Virginia picks first 5 medical cannabis dispensaries

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RICHMOND, Va. (WHSV) — UPDATE (Sep. 26):

A state panel has selected five companies to open Virginia's first medical cannabis dispensaries, including one in Staunton.

After over five hours of secret discussion, the Virginia Board of Pharmacy granted initial approval to five of the 51 applicants.

The applications were treated as medical license applications, therefore exempt from the Virginia Freedom of Information Act, which allowed the meeting to take place in private.

One company was chosen for each of the state's five health service areas, so that dispensaries will be spread across the commonwealth.

The first wave will produce only CBD or THC-A oils, which don't provide a high.

The conditional awardees include Maryland-based Green Leaf Medical, Illinois-based PharmaCann and Florida-based Columbia Care. The other two licenses were awarded to newer ventures from Virginia entrepreneurs partnering with out-of-state partners: Dharma Pharmaceuticals and Dalitso LLC.

PharmaCann was chosen for Health Service Area I, which covers a wide swath of Virginia including the Shenandoah Valley and Charlottesville.

According to WHSV's Autumn Childress, they plan to open their facility in Greenhill Industrial Park, which is located near the city line of Staunton and Verona, not far from Middle River Regional Jail.

The companies will open Virginia's first authorized marijuana-growing facilities within a year, but dispensaries are only allowed to sell non-psychoactive oil to approved patients. These companies will also have to undergo background checks before the licenses are finalized.

A state panel to issue licenses for pharmaceutical processors in Virginia to be able to issue certificates for patients to use cannabidiol and THC-A for treatment was established after House Bill 1251 – originally proposed by Delegate Ben Cline, now running for Congress – was signed into law by Governor Ralph Northam.

The law, known as #LetDoctorsDecide, allows any practicing doctor in Virginia to recommend the use of medical cannabis oils to treat any diagnosed condition or disease.

A previous law, signed in 2017, established that Virginia would allow 5 pharmacies to manufacture and produce cannabidiol oil and THC-A oil.

The Executive Director of Virginia NORML previously told WHSV the earliest facilities would open in Virginia would be 2019.

Once that happens, anyone with a diagnosed condition or disease can have an affirmative defense certificate signed by a physician. It allows for the use of oil products.

Then, that person will be able to register with the program in their Health Service Area and fill their recommendation at that locations.

It's worth nothing that cannabis oil is still classified as a controlled substance by the federal government, however, making it technically illegal on a national level. The oils, to meet the definitions set in this legislation, must contain at least 15% CBD or THC-A, but can't contain more than 5% THC, the main psychoactive ingredient in marijuana.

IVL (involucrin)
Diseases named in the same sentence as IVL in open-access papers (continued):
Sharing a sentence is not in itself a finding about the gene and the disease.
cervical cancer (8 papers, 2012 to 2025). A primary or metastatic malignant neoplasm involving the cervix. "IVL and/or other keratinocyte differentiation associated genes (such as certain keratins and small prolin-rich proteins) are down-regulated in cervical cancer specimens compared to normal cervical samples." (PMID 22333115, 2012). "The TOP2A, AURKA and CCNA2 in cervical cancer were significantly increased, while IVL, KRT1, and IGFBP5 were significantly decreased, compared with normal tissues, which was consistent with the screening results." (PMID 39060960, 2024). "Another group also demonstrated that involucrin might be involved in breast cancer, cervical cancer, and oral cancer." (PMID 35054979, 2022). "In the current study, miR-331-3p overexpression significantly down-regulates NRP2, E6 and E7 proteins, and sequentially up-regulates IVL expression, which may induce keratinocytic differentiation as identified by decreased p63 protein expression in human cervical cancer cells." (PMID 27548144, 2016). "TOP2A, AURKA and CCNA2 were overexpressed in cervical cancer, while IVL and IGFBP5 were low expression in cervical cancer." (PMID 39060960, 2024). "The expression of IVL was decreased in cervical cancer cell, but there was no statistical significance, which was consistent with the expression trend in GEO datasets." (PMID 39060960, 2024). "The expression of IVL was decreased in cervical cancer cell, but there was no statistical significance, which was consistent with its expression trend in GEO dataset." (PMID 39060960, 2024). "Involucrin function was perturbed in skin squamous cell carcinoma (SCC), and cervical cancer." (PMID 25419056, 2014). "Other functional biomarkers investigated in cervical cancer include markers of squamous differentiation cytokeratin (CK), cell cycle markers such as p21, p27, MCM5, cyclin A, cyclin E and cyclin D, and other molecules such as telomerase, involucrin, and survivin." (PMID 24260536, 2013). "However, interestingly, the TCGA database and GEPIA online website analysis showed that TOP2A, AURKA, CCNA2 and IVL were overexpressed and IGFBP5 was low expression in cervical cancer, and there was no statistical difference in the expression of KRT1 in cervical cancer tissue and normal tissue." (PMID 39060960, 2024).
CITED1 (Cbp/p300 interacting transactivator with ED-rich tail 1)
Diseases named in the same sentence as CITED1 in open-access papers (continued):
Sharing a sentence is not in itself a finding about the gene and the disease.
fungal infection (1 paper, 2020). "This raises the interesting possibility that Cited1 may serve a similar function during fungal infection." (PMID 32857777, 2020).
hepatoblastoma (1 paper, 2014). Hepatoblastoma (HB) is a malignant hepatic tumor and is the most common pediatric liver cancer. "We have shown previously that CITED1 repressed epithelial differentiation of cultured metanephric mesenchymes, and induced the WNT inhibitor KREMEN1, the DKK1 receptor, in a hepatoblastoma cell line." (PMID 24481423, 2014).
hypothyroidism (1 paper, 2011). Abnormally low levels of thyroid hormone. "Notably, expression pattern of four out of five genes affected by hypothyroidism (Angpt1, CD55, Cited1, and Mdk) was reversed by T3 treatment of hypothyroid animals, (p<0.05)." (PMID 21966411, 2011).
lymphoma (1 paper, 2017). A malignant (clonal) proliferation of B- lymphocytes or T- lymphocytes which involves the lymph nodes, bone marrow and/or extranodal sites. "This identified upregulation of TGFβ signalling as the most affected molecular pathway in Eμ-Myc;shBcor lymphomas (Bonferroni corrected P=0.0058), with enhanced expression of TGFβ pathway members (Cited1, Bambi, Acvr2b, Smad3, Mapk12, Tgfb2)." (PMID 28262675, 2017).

You can learn more about the new law here.

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The state panel that will award Virginia's first five medical marijuana licenses will keep the application review process confidential.

The Richmond Times-Dispatch reports Virginia Board of Pharmacy Chair Rafael Saenz announced Tuesday that the 51 applications would be considered in closed session. The decision came after regulators conferred about Virginia's public-meeting law for 30 minutes. The pharmacy board's executive director, Caroline Juran, says the attorney general's office provided advice.

Medical cannabis applications are being treated as medical license applications, and are therefore exempt from the Virginia Freedom of Information Act — unlike other business proposals.

The presiding committee did release initial application scores, but the companies weren't identified by name.

This first wave of dispensaries will produce only CBD or THC-A oils, which don't provide a high.

A state panel to issue licenses for pharmaceutical processors in Virginia to be able to issue certificates for patients to use cannabidiol and THC-A for treatment was established after House Bill 1251 – originally proposed by Delegate Ben Cline, now running for Congress – was signed into law by Governor Ralph Northam.

The law, known as #LetDoctorsDecide, allows any practicing doctor in Virginia to recommend the use of medical cannabis oils to treat any diagnosed condition or disease.

A previous law, signed in 2017, established that Virginia would allow 5 pharmacies to manufacture and produce cannabidiol oil and THC-A oil.

The request for applications (RFA) for pharmaceutical processors opened on April 16th, and licenses for facilities are scheduled to be awarded this month. The Executive Director of Virginia NORML previously told WHSV the earliest facilities would open in Virginia would be 2019.

Once that happens, anyone with a diagnosed condition or disease can have an affirmative defense certificate signed by a physician. It allows for the use of oil products, which are not intoxicating, psychotropic, or hallucinogenic.

Then, that person will be able to register with the program in their Health Service Area (one for each of the 5 areas) and fill their recommendation at those locations.

It's worth nothing that cannabis oil is still classified as a controlled substance by the federal government, however, making it technically illegal on a national level. The oils, to meet the definitions set in this legislation, must contain at least 15% CBD or THC-A, but can't contain more than 5% THC, the main psychoactive ingredient in marijuana.

You can learn more about the new law here.

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The Associated Press contributed to this report.